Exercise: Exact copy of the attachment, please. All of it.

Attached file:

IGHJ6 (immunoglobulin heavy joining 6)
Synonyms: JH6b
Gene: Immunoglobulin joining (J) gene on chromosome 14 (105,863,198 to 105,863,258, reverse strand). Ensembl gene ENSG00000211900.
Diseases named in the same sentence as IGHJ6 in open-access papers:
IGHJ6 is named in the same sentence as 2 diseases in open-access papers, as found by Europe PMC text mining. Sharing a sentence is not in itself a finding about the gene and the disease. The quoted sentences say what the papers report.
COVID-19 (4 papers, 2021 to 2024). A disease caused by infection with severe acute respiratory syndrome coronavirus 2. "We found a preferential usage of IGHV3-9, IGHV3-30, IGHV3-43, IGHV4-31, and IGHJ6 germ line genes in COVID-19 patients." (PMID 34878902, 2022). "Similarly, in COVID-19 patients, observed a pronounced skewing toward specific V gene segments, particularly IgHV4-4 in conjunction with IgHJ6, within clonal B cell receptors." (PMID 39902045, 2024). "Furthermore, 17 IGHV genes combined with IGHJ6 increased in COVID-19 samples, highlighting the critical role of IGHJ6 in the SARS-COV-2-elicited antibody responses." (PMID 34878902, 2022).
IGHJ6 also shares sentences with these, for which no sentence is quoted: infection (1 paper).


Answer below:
IGHJ6 (immunoglobulin heavy joining 6)
Synonyms: JH6b
Gene: Immunoglobulin joining (J) gene on chromosome 14 (105,863,198 to 105,863,258, reverse strand). Ensembl gene ENSG00000211900.
Diseases named in the same sentence as IGHJ6 in open-access papers:
IGHJ6 is named in the same sentence as 2 diseases in open-access papers, as found by Europe PMC text mining. Sharing a sentence is not in itself a finding about the gene and the disease. The quoted sentences say what the papers report.
COVID-19 (4 papers, 2021 to 2024). A disease caused by infection with severe acute respiratory syndrome coronavirus 2. "We found a preferential usage of IGHV3-9, IGHV3-30, IGHV3-43, IGHV4-31, and IGHJ6 germ line genes in COVID-19 patients." (PMID 34878902, 2022). "Similarly, in COVID-19 patients, observed a pronounced skewing toward specific V gene segments, particularly IgHV4-4 in conjunction with IgHJ6, within clonal B cell receptors." (PMID 39902045, 2024). "Furthermore, 17 IGHV genes combined with IGHJ6 increased in COVID-19 samples, highlighting the critical role of IGHJ6 in the SARS-COV-2-elicited antibody responses." (PMID 34878902, 2022).
IGHJ6 also shares sentences with these, for which no sentence is quoted: infection (1 paper).